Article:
We’re nearly there everyone.  Six weeks into Lent; nearly at Palm Sunday, just over a week until Easter. This week I’ve found myself reflecting on what I’ve learned during the 40acts experience, how my experience of God has changed, as well as looking to the future to consider the lasting changes I want to take beyond Easter.

Here are two things I’ve learned about generosity this week:

1. Generosity doesn’t always start from the heart

A lot of the time we talk about generosity as a heart thing; an attitude, a personality trait, for some even a spiritual gift; something that lives deep within our DNA and drives us naturally and automatically to respond with compassion, grace and concern for others around us.
Yes, generosity is all those things.  But what if generosity doesn’t come as naturally to us?  I’ve certainly been challenged by 40acts, discovering that I’m not as naturally generous as I thought I was, that there is still a lot of work to do on my heart.  And I’ve also discovered that, in that situation, making head decisions over heart decisions can help.

There are some days during the 40acts challenge that my response has been heart driven, but on more occasions I’ve had to let my head take the wheel and drive for a bit. I’ve added it to my to-do list for the day to make sure it gets done.  While at first it seemed to suck the excitement from the generosity challenges, making things less spontaneous, I’ve discovered freedom in some of the routines and disciplines that come with head-driven giving.

2. Receiving first can be the gateway to generosity

I’ve known it for years, but I totally suck at being on the receiving end of the kindness of others. I need to be better at it and, in an ironic and (I suspect) spirit-fuelled twist, I’ve found myself on the receiving end of other peoples’ 40acts challenges A LOT over the last few weeks.

Learning to receive well has shown me how I can be better at giving. From the practical “Oh, nice idea, I’ll steal that one” through to the humbling gratitude that the generosity of others can often deliver, receiving helps to increase our capacity to give, and the heart stuff .
Yesterday, for example, the 40acts challenge was to make a connection with people, a stranger, an old acquaintance.  I’d barely reminded myself of the challenge as I got ready to jump off the train, when I found myself on the receiving end of the greeting (hey Matt, if you’re reading – good to see you!).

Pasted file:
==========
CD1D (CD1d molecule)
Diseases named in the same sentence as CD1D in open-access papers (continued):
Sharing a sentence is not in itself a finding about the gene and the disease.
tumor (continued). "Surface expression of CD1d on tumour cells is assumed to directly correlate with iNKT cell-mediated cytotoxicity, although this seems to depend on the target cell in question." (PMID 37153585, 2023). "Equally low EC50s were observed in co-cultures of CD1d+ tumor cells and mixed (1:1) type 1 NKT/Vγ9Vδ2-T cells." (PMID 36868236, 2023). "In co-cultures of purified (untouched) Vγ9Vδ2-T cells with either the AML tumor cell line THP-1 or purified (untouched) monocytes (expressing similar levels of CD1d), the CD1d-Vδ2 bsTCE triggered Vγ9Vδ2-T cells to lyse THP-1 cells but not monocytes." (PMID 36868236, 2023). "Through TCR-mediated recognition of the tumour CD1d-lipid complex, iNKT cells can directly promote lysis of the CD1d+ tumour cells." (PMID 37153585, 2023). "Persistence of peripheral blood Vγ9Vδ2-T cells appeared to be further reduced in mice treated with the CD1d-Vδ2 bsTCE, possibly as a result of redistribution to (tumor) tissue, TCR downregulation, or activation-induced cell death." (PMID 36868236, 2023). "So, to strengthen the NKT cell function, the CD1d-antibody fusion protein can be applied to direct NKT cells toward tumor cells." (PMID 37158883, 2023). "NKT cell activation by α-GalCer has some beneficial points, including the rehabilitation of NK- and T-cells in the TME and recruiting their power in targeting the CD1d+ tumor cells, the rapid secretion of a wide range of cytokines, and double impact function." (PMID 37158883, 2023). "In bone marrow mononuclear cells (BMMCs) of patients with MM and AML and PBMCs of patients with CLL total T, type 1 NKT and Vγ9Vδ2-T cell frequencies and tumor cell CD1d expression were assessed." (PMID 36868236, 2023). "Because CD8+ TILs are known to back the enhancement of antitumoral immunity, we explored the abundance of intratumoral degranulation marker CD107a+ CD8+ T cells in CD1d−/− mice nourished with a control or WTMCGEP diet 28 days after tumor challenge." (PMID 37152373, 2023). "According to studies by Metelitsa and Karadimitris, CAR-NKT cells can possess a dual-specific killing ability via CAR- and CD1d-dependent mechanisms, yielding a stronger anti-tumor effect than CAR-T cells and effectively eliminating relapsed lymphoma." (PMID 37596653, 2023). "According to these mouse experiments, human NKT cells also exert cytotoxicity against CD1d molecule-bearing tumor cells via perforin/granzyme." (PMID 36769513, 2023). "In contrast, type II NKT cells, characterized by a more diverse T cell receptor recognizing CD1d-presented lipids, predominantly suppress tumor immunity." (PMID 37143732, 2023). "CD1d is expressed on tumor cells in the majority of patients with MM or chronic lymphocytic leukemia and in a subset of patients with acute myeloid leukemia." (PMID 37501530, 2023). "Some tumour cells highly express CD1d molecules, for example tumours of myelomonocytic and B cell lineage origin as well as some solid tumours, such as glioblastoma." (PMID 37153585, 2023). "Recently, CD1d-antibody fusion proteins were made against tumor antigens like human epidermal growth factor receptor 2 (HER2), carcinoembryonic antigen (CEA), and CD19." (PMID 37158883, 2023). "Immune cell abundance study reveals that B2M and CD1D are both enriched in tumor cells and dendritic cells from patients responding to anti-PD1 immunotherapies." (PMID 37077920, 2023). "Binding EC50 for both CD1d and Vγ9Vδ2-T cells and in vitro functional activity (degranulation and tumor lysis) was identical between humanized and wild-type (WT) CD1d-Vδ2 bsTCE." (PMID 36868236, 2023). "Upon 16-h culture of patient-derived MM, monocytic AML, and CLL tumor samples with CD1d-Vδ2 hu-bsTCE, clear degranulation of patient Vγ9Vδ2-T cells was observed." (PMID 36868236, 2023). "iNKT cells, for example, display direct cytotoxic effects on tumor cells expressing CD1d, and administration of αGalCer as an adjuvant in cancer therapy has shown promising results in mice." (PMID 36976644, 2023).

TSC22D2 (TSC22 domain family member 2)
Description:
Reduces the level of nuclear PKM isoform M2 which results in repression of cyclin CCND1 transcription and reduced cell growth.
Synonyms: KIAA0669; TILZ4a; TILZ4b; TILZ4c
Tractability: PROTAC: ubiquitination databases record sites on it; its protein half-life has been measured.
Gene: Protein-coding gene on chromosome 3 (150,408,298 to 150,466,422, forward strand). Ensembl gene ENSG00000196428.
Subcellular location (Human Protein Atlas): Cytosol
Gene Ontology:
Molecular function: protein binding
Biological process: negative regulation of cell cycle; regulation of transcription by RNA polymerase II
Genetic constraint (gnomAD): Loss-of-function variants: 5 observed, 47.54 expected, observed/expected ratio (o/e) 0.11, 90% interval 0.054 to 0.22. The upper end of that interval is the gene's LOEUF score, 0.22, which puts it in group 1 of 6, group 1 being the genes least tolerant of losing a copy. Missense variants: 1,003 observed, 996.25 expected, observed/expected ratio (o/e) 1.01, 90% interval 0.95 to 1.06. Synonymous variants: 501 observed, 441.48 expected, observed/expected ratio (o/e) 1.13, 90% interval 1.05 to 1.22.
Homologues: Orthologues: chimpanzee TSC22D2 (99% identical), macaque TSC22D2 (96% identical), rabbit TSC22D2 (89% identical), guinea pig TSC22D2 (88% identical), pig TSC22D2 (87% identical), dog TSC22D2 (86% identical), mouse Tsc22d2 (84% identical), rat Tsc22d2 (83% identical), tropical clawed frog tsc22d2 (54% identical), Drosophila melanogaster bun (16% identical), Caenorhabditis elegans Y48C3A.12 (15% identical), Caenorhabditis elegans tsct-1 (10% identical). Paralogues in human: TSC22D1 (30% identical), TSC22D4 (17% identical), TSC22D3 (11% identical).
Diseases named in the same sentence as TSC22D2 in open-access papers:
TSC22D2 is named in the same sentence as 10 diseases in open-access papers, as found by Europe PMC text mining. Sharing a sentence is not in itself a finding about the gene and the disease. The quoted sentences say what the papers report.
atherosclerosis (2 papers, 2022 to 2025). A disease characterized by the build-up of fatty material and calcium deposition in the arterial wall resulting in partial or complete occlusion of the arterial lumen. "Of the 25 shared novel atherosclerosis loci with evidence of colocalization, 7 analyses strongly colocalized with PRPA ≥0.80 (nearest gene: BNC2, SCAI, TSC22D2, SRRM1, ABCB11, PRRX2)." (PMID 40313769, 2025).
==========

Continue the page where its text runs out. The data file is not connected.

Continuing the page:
That chance encounter with an old (and more distant than it should be) connection started with a wave, a handshake, and the briefest of catch ups that completely transformed my day.
Paul famously recounts Jesus as saying ‘it is more blessed to give than to receive’ and I’ve found myself treating that statement as an either/or. You’re either a giver or a receiver.  But its not that at all – it’s a both/and.  We should be both giver and receiver.  The two can’t exist without one another and are both key behaviours found in God’s masterplan for us and His kingdom.

The modern dictionary definition of the word ‘receive’ will be something along the lines of a verb meaning ‘to get or to be given something’. But let’s get our greek on for a minute – when Paul writes in the New Testament the word for receive he uses is lambano.
While its primary definition is similar to our modern day definition of the word, lambano also incorporates richer ideas of receiving.  One definition is “not to refuse or reject”.  So receiving is a gift in itself –not turning down the generosity of others can be just as generous as when we’re the ones giving.

In fact, if I refuse or reject the generosity of others, that’s not cool.  Who am I to stand in the way of someone else’s own relationship with God and the personal calling He’s put on their life to be generous, in that way, towards me.

Written by Daniel Jones // Follow Daniel on  Twitter

Daniel is part of the team behind 40acts, Give.net and other generosity projects at Stewardship. He is fascinated by faith, human behaviour, creativity and generosity and is already regretting his promise to blog each day of Lent.

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